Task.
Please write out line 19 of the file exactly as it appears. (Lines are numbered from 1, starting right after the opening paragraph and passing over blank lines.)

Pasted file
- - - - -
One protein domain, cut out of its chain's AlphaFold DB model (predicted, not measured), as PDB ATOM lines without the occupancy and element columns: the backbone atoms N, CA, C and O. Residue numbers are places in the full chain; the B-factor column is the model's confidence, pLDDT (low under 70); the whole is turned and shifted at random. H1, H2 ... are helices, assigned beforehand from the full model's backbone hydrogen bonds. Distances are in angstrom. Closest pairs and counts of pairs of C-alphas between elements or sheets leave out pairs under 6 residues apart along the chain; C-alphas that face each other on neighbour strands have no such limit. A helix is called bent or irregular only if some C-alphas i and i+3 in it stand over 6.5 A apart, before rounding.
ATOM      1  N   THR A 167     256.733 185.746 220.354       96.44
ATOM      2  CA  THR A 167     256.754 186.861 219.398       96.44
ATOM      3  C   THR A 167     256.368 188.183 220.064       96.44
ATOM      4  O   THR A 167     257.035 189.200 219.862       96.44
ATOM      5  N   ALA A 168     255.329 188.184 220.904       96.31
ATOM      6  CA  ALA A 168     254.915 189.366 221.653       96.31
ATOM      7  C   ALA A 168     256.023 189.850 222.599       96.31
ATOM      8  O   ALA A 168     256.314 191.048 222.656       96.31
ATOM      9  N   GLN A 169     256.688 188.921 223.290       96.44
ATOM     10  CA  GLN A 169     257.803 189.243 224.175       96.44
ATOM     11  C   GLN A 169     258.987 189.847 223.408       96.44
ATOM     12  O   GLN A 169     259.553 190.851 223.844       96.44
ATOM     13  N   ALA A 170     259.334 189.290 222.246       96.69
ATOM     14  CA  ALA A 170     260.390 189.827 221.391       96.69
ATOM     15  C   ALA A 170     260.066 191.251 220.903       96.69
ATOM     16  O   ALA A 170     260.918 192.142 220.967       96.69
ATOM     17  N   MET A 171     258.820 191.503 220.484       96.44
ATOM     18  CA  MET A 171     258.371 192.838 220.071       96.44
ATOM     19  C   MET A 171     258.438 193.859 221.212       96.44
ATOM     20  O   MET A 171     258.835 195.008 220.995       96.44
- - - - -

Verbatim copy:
ATOM     19  C   MET A 171     258.438 193.859 221.212       96.44